Friday, July 30, 2010

Vasquez Pass

Distance: 6 miles round trip
Elevation: 10,555 ft - 11,734 ft (at the pass)
Elevation Gain: 1,539 ft (cumulative)
Dogs: Off leash
Tags: #coloradooutdoors, #hiking, #CDT, #mountainpass
Nearby hike: Butler Gulch, Vasquez Peak Pass

Verdant Vasquez Pass
A trip to Vasquez Pass near Empire CO, will fill you will solitude and make you feel like you are worlds away even though you are close to the Denver Metro area. Part of this trail is on the shaded Henderson Spur Trail and part is on the Continental Divide Trail (CDT) as it winds its way from Mexico to Canada. The final pitch is across open tundra.

Looking down on the Henderson Mine
A typical lower segment in the trees. 
The trip starts in a large dirt parking lot across from the Henderson Mine just off highway 40 out of Empire. This lot also serves Butler Gulch, which starts a little further up the road and so can be a little crowded on weekends.  A small wooden sign marks beneath some power lines marks the trailhead. A small CDT logo is also present.

Cow Parsnip (Heracleum maximum)
The initial ascent begins with a series of gentle switchbacks that climb steadily through a Lodgepole and then a Spruce forest. The mine and its attendant noises are obvious here, but the solitude makes up for it. There were several pleasant water crossings and the higher you go the more often you will see wildflowers, which congregate around the many small rivulets that cross the trail.

Getting above treeline. The trail travels the ridge towards the cleft in the distance.
Jacobs Ladder
At 1.56 miles is the intersection with the Continental Divide Trail. There used to be a large wooden sign here, but it has since collapsed. Go left to "Vasquez Peak Pass" and right to Vasquez Pass and Stanley Mountain.

Looking south
A typical segment above treeline
At 2.0 miles the trees thin and the tundra appears. From this point on the trail weaves up and down on a narrow trail that does not get much traffic. The views to the south will have you stopping for a while to gaze fondly at the topography.

Looking southwest
Parry's Primrose (Primula parryi)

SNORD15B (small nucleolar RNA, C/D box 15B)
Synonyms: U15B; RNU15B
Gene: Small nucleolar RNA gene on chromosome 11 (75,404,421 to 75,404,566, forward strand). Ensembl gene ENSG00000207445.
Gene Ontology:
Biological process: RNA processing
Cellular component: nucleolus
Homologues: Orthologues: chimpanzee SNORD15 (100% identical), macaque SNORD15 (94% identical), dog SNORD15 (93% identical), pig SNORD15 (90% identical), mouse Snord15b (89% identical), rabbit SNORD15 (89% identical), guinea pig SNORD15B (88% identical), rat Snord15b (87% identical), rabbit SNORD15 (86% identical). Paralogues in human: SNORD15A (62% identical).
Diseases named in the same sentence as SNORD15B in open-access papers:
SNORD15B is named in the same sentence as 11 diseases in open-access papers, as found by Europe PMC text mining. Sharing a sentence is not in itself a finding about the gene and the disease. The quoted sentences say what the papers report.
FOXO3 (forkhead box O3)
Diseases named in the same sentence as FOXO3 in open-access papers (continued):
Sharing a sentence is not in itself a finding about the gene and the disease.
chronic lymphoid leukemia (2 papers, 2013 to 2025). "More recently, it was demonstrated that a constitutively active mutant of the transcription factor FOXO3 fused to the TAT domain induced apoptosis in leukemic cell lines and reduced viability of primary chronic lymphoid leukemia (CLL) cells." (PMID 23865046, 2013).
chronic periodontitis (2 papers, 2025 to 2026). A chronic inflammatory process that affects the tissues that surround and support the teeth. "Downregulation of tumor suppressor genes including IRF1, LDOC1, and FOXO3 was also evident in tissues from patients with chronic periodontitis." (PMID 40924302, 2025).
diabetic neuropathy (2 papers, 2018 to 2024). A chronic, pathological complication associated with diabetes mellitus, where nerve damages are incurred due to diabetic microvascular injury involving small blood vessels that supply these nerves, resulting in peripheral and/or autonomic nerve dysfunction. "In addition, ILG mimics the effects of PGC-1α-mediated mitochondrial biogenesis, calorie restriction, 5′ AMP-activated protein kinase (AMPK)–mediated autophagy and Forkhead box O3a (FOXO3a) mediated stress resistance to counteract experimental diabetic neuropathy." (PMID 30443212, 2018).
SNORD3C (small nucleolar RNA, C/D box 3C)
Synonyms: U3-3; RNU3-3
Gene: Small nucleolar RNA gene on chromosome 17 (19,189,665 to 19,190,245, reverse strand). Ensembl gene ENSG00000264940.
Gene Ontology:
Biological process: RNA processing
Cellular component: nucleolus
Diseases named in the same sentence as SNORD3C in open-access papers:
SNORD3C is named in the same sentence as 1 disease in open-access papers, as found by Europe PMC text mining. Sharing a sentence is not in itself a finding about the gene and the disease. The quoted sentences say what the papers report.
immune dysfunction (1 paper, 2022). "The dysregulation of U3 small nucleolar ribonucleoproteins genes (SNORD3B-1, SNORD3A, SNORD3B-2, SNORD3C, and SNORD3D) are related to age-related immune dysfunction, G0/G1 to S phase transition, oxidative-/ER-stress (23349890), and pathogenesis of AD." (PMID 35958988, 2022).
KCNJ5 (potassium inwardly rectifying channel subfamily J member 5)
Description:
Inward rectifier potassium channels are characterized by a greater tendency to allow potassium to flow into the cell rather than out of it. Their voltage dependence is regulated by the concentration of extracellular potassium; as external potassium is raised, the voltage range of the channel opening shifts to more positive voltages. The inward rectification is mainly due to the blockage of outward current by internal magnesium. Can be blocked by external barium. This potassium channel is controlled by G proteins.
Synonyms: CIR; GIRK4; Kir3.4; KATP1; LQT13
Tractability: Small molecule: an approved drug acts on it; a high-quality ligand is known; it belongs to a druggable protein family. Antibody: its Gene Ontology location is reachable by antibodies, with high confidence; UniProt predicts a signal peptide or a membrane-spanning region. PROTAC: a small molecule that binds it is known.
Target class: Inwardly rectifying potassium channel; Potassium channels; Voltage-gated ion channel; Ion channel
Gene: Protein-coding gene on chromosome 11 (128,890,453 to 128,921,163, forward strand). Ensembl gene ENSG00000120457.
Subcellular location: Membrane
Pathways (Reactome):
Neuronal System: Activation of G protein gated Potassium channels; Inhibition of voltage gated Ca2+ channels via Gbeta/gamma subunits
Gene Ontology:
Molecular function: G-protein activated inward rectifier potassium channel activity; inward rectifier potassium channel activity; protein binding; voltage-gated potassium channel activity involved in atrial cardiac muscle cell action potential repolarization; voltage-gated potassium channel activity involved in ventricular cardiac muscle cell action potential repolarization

At 2.6 miles the trail curves sharply right and crosses another small stream. This is the turn off for Vasquez Pass, which lies 0.5 miles up the drainage to the left. On the way up, I bushwhacked across the tundra to the pass, but on the way down found a partial trail that fades in and out.

Looking back down the trail towards the Continental Divide
Almost to the turnoff
The pass itself is small but a pleasant place to lounge. Alpine Sunflowers dot the grasses in summer and the views to the south towards Granby are lovely. The probability of running into another human being is practically nil. This is a great place to get away from the hustle of the city.

Turning left and beginning to bushwhack up to the pass
Looking back down the gully
Looking back down the gully from a small "false pass" part way up (2.89 miles)
On the left side of the pass is a tall ridge to an unnamed 12K ft peak. To the right is Stanley Mountain. Why they call this Vasquez Pass I have no idea since there is another pass to the west that I have dubbed "Vasquez Peak Pass" since it sits beneath Vasquez Peak itself.

On the pass looking north
Looking up at the unnamed 12K ft peak. The slope is dotted with Alpine Sunflowers.
To get to the trailhead, take I-70 west to Hwy 40 and head towards Winter Park. Drive through the town of Empire. At around 7.3 miles from the highway, there will be a sign for the Big Bend Picnic Area. You will want to make a left turn onto a frontage road here. You will know you are in the right spot if Highway 40 curves sharply away to the right in the first hairpin turn it makes going up to Berthoud Pass. Follow the road towards the large Henderson Mine Complex. In front of the mine complex, a dirt road splits off and parallels the main road. Take the dirt road. Park anywhere on the left. A small trail marker (unnamed) is on the right. This is your starting point. If you go too far, you will run into the trailhead for Bulter Gulch.


Kathryn said...

I happened upon your blog when I Googled "blue lakes sneffels range colorado" after having visited Jack Brauer's blog. Do you know Jack? If not, I think you will want to, as you two seem like kindred spirits and I just wanted to share his blog with you, as I have already shared yours with him. I look forward to following your adventures!!
Hope your summer is going beautifully!

Kathryn said...

Oops, I forgot to include the link to Jack's blog:
And you can also see his work at
and nope, he didn't ask me to post.

c.c. said...

Hi. Is there any way you could tell me the directions to this hike? I absolutely love your photos and would like to do this one!

sylvia murphy said...

Hi CC,

I have added directions to the trailhead to the bottom of the post.